Jamie Lidell cemented a style of hiccuping, honeyed cybersoul in 2005 with his sophomore album Multiply. Using a combination of custom DSP patches and outboard gear he’d been amassing since the late ’90s, the Brighton, England, expatriate brought together elements of tech-house, IDM, neo-soul, and electro while adrift in Berlin, Germany. Now, 10 years and multiple cities later, Lidell continues to refine his funk-soul sensibilities, often playing it by ear.
“Everyone in interviews is intent on me revealing a strong strategy, a game plan for creating a record,” says Lidell, speaking by phone from Amsterdam. “But I tend to feel my way through and when I feel there is a collection emerging I contemplate an album.”
Lidell’s latest assembly of songs is Building a Beginning, released on his own Jajulin Records. Coming nearly four years after 2013’s Jamie Lidell, this sixth LP is the first album that Lidell has not released on Warp Records, which was his label for 15 years. “It’s no disrespect to Warp; it’s not that I didn’t get along with people there,” he says. “It’s just me feeling that to be excited about the process again I needed that new blood, you know.”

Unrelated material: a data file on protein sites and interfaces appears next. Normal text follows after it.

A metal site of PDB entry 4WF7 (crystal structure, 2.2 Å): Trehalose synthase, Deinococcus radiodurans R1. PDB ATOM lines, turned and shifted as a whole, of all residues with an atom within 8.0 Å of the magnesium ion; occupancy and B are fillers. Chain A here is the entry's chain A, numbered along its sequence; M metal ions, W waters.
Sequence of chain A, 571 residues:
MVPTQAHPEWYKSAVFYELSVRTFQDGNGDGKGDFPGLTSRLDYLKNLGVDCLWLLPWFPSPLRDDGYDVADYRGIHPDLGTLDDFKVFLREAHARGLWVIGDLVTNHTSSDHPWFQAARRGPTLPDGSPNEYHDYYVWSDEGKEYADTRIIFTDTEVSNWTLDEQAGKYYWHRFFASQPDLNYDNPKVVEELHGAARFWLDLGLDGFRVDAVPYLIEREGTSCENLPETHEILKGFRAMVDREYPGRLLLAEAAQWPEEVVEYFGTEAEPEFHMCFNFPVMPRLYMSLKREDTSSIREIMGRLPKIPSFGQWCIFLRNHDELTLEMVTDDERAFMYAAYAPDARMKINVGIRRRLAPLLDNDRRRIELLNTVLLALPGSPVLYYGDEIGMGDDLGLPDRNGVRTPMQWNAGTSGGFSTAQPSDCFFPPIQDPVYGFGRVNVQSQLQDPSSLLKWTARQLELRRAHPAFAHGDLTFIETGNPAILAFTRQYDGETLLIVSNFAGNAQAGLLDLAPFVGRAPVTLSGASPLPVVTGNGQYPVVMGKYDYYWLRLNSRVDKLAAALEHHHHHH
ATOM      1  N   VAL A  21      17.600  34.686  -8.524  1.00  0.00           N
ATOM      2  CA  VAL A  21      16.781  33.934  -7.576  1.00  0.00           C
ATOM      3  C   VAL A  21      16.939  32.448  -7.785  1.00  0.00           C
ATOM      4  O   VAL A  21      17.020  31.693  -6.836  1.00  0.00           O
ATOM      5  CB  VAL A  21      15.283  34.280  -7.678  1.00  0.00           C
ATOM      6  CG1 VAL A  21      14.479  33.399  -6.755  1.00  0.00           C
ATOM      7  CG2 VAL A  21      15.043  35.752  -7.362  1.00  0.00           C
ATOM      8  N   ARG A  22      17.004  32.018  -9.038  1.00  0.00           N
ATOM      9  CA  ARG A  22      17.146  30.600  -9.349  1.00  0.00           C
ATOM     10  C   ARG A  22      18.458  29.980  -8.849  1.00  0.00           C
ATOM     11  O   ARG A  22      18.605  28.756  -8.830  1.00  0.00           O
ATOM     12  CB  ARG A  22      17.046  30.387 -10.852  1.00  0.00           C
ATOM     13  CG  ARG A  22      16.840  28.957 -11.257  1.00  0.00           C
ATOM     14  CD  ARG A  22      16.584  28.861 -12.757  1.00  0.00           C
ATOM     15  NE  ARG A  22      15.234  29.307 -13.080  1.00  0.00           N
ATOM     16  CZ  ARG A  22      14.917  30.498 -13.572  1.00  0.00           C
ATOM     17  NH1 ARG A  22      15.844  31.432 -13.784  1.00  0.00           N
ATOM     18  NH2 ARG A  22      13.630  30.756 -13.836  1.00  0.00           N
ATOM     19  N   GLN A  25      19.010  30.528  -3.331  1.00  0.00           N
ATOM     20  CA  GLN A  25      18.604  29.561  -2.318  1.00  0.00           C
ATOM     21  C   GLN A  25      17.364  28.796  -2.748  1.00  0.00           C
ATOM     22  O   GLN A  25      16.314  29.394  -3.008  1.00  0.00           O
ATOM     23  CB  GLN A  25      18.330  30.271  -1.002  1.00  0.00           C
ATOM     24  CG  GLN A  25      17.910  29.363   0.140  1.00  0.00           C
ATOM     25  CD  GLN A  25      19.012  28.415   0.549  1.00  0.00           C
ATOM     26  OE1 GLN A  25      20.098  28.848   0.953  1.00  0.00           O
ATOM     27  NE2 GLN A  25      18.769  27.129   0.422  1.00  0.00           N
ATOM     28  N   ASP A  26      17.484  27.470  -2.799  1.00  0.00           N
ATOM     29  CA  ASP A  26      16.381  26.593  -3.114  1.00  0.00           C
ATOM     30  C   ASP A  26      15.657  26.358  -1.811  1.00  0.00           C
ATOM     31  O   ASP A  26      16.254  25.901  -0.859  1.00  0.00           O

For a period, Lidell’s attention had been focused more on collaborations and co-writing, garnering him a Grammy nomination for his production/songwriting on Lianne La Havas’s “Green & Gold” and a Juno nomination for his work on A-Trak’s “We All Fall Down.” However, Lidell also wrote dozens of songs for his own projects during this prolific period, 14 of which comprise Building a Beginning.
Inspired by personal relationships building up to the birth of his first child, Julian, Building a Beginning is an organically evolved album that eventually gelled through judicious post-production creativity. Philosophically, Building a Beginning celebrates the powerful, transformative instrument that is the human voice and the joyful exuberance derived from bringing together great players. Lyrics, cowritten by Lidell’s wife, Lindsey Rome, bring achingly honest emotions to the earthy arrangements.
Whereas Jamie Lidell was a more machineshaded robofunk album—the work of one man and enough gear to fill a recently acquired 3,000-square foot house in Nashville, Tenn., where Lidell and family still live—Building a Beginning is saturated with the heritage of soul music; the sounds are informed in some ways by Stevie Wonder and David Bowie’s output of the early to mid ’70s, and by the blown out, yet dynamically rich and intact aesthetic of Alabama Shakes’ Sound & Color.
Lidell began building the new album with clarity of purpose. “I’ve debated over the years whether you really need to be able to play a great song on a guitar, feel the essence coming through regardless of arrangement, and I flip-flopped on that argument,” he says. “But for this one I felt the answer is, ‘Yes,’ and that makes it more of a ‘Nashville record’ perhaps. I think all of these songs sound pretty great on keyboard or guitar played pretty simply.